Grace is a Developer Advocate at IBM, working with Open Liberty and Reactive Platform. She has been with IBM since graduating from Exeter University with a Degree in Biology. Grace enjoys bringing a varied perspective to her projects and using her knowledge of biological systems to simplify complex software patterns and architectures. As a developer advocate, Grace builds POC’s, demos and sample applications, and writes guides and tutorials. She is a regular presentor at international technology conferences and has recently authored a book on reactive systems. Grace also has a keen passion for encouraging more women into STEM and especially Technology careers.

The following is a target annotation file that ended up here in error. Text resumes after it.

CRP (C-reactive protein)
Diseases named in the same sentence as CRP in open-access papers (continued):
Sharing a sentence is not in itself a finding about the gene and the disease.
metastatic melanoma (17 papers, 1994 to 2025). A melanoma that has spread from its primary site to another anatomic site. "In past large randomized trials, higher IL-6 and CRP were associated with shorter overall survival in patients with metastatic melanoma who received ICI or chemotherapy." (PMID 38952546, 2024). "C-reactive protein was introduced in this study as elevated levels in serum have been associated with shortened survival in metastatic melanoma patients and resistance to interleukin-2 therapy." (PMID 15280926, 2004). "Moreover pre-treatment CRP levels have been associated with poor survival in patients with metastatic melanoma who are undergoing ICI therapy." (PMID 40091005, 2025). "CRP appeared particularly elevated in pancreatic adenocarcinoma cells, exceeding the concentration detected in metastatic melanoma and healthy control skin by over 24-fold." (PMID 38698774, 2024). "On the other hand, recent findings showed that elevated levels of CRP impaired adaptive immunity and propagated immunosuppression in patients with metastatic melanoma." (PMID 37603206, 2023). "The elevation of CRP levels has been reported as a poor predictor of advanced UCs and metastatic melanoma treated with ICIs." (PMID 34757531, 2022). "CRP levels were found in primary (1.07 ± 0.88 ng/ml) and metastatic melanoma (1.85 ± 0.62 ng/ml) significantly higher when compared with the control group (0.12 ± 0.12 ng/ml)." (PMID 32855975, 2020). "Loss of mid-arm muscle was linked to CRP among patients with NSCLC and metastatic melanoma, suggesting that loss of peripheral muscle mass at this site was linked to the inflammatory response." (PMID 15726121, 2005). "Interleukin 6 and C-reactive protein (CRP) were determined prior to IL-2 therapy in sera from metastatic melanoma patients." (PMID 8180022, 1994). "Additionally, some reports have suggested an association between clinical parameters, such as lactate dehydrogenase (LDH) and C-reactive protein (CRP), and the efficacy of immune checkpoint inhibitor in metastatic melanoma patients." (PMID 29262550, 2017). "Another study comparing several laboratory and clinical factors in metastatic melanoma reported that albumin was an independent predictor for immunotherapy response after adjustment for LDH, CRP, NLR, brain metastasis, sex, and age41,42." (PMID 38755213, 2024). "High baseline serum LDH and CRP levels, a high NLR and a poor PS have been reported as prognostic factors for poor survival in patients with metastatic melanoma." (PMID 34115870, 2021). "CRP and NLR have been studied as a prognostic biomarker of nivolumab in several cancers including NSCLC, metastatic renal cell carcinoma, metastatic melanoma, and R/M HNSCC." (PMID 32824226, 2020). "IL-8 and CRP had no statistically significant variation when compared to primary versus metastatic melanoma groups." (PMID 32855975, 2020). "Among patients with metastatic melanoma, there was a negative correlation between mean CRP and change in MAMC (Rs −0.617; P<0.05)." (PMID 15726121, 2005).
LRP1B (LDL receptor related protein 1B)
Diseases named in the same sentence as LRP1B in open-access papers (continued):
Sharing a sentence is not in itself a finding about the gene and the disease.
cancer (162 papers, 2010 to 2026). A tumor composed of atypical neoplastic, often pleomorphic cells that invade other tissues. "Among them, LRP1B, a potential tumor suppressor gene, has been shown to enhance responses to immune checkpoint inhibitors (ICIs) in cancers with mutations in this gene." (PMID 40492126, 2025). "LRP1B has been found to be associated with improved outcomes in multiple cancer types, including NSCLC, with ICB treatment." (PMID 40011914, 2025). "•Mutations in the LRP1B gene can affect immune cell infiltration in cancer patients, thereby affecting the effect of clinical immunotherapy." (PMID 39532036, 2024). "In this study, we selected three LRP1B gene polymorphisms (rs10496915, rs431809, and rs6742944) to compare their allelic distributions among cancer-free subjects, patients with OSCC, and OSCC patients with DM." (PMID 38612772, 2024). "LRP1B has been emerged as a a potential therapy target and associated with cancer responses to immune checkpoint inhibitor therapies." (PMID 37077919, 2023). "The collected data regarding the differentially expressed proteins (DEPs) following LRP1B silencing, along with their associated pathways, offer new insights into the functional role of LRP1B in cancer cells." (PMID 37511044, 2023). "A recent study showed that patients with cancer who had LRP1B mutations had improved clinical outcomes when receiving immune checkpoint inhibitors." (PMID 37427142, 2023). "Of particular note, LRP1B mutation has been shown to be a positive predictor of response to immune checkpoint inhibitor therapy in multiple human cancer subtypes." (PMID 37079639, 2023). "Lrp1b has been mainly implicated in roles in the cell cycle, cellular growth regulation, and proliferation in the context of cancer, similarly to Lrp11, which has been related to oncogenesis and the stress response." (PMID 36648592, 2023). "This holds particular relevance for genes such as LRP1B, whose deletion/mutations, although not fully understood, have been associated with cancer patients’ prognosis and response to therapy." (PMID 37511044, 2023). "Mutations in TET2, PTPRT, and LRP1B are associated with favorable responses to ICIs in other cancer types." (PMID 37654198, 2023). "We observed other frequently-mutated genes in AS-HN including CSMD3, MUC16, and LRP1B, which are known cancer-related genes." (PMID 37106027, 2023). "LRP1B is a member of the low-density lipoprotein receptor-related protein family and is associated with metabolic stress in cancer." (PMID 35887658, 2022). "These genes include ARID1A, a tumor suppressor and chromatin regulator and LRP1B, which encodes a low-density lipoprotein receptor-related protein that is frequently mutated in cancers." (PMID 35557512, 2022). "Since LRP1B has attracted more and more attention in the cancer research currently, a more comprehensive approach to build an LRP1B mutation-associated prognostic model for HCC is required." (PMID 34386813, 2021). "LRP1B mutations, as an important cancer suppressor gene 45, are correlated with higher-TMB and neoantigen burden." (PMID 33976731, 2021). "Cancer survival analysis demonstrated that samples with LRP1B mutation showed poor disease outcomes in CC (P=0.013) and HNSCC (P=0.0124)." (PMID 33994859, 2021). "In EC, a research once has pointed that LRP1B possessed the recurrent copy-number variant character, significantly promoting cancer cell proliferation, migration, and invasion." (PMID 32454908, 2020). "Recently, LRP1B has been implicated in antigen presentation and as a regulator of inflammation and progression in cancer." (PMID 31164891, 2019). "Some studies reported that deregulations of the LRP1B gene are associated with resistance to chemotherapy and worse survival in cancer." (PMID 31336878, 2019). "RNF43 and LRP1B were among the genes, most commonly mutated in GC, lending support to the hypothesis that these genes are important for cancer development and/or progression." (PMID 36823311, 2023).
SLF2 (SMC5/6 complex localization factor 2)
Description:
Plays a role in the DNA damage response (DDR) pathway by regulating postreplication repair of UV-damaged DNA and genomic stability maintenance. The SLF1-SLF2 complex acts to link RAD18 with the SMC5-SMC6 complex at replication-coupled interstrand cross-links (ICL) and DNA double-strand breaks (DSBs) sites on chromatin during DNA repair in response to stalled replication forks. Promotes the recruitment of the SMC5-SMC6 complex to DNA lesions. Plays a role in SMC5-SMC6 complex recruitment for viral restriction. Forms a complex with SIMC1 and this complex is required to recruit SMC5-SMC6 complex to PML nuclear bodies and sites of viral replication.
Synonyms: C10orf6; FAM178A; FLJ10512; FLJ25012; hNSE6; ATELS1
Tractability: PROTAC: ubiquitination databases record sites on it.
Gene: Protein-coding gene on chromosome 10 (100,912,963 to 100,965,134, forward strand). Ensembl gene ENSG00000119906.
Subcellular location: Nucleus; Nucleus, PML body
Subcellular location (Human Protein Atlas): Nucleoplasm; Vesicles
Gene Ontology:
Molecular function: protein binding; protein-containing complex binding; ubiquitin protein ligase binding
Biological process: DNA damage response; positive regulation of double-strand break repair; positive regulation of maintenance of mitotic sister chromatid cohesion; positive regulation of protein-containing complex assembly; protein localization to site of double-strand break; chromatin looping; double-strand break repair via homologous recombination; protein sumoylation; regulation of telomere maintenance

What does cloud-native mean anyway?
For the past few years the terms cloud-native and microservice architecture have been used interchangeably. However recently people have questioned whether microservices are the go-to solution for all problems, reflecting a growing maturity in our understanding of how to best take advantage of the benefits of cloud computing. While microservices have many benefits, they also bring their own challenges and better understanding (and some failed microservices projects) have led to a more critical evaluation of the suitability of microservices to all problems. This evolved understanding has resulted in a new interest in the place for monoliths and other architecture styles in the cloud. Whether referred to as macroservices, or cloud-native monoliths there is an apparent loosening of the association between the terms cloud-native and microservices. What does this industry evolution mean? Can monoliths truly be cloud-native? If it's not microservices, what makes something cloud-native? Join me as we take a look at microservices and monoliths in the context of cloud-native.Details